Flounder and the 10-Second Rule (photos, video)

Brackish Water Nuances
June 20, 2011
Stick and move fishing
June 20, 2011

On the way home from flounder fishing this afternoon I called a friend of mine to give him a report.

I told him it was a pretty tough day with high barometric pressure (makes fish not want to bite) and I smelled like a combination of flounder, mullet and Berkley Gulp!

As soon as I walked in my wife says, “You smell!”

Understatement of the century.

Now onto the reason for the blog.

We often talk about the 10-second rule for flounder feeding but no one gets into why. Well, that is except me. Not surprising from the guy who wrote Flounder Fundamentals, Flounder Fever and founded Flounder Revolution (R) and Flatfish University (TM), eh?

I was fortunate to get to observe and video flounder feeding with the University of Texas Marine Science Institute’s (UTMSI) Jeff Kaiser and saw something that made everything click.

Typically a flounder hits a big live bait like a mullet or mud minnow with a “thump” and then you feel tiny bumps. Most anglers wait 10-20 seconds because of tradition but there is a good reason to do it.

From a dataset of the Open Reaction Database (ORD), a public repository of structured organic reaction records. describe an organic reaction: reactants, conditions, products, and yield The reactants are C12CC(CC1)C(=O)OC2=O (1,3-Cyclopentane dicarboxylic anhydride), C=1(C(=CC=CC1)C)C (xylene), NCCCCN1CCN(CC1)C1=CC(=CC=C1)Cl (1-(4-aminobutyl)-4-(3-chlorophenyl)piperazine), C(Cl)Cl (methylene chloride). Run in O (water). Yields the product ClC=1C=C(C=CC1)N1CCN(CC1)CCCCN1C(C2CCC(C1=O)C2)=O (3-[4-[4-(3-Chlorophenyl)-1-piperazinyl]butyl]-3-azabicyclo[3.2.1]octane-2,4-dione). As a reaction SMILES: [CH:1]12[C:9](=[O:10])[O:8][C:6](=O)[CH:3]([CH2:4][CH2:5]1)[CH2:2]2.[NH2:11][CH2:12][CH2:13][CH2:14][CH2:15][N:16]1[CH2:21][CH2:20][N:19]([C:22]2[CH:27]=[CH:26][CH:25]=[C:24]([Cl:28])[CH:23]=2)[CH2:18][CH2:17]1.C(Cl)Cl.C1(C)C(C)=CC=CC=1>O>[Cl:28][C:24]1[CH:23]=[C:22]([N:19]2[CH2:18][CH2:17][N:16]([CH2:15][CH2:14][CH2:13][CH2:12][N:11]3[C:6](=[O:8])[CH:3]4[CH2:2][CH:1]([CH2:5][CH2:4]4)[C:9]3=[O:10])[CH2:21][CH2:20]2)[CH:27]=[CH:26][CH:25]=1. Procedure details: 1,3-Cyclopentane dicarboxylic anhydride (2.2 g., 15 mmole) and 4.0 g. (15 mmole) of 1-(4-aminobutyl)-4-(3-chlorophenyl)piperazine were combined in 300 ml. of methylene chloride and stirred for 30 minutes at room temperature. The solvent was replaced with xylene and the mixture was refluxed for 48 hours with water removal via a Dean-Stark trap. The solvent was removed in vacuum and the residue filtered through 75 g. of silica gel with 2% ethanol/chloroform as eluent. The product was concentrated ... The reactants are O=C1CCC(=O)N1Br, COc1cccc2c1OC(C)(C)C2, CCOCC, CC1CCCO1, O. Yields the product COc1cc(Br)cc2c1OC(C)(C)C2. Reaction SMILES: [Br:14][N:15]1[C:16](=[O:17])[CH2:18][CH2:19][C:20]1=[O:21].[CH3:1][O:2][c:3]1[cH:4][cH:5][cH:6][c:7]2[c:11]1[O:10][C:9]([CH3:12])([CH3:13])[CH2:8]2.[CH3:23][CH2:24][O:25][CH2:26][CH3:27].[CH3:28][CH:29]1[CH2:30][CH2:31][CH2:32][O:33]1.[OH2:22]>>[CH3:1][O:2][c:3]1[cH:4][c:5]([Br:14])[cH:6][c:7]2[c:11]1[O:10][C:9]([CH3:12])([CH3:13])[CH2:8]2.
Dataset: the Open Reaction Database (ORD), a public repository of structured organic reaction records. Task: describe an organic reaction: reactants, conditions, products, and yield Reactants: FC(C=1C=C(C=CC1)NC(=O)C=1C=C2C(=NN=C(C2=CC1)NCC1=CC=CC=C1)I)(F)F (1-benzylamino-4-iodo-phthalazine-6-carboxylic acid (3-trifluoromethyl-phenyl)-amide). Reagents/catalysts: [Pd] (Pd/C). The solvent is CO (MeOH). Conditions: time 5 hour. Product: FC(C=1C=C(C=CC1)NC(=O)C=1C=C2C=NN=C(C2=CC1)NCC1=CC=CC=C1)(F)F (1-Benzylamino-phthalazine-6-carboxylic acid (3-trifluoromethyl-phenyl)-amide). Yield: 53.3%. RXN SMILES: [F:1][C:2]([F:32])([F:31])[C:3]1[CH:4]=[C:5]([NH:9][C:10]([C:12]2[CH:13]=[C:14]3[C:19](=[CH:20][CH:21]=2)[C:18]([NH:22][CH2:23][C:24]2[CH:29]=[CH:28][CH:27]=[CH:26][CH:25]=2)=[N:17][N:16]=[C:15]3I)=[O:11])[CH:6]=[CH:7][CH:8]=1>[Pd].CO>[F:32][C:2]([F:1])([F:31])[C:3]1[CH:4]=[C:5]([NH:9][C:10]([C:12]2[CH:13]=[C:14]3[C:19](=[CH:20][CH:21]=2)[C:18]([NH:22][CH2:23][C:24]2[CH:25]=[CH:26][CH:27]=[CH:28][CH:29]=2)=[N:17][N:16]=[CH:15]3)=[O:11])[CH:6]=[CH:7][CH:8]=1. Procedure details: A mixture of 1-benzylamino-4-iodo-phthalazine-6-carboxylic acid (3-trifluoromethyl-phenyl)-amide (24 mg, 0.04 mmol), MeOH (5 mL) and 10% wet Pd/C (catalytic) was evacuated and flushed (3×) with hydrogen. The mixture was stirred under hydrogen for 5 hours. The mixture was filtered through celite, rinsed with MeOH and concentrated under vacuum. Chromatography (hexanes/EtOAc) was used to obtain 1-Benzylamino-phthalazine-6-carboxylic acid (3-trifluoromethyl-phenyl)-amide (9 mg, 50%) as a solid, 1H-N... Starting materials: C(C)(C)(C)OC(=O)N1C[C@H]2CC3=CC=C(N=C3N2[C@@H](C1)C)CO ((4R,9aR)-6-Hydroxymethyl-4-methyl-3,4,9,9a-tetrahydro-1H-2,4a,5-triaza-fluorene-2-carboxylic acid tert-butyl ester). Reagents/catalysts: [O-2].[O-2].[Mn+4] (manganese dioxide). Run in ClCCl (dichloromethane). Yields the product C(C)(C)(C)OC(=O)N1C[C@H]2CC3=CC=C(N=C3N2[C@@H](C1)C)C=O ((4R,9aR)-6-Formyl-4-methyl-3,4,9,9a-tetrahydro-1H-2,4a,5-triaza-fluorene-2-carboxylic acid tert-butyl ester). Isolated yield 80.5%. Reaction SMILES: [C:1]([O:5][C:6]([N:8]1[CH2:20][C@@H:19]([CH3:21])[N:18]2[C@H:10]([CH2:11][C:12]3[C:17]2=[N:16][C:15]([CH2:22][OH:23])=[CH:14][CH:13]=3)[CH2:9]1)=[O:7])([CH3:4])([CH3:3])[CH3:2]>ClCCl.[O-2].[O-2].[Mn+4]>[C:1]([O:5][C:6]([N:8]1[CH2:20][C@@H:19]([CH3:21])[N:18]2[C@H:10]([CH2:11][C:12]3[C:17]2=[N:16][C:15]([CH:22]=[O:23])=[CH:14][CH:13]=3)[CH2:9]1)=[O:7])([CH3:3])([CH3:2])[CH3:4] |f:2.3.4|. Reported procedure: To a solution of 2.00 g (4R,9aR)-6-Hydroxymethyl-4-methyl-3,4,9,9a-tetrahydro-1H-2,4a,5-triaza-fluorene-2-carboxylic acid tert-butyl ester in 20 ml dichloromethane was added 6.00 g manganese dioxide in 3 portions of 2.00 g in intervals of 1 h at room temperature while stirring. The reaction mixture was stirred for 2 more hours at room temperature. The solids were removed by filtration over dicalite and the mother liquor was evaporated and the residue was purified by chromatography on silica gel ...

The flounder hit the Spanish sardines fed them at the UTMSI lab, grab them any way they can and then take the time to turn the bait into a vertical, head first position so they can engulf it.

The flounder has a very wide mouth but their gullet is not so wide so they have to be able to position the bait in such a way that it can pass through to the stomach.

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This 19-inch flounder’s mouth stretches out to more than three inches but narrows quickly in the throat area.
(Photo by Chester Moore, Jr.)

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The point where the fish would pass from the head into the stomach is the width of my yardstick which is about 1.5 inches.
(Photo by Chester Moore, Jr.)

When you feel a flounder hit and then feel those tiny ticks, it is because the fish grabbed the bait and then is trying to move it into a position so it can be swallowed.

Now when you are fishing with live bait, have confidence in the sit and wait technique.

Chester Moore
Executive Editor: Texas Fish & Game
Founder: Flounder Revolution (R), Flatfish University (TM)

(Click here to see amazing footage of why the 10-second rule works. For the first time ever, it has been proven.)


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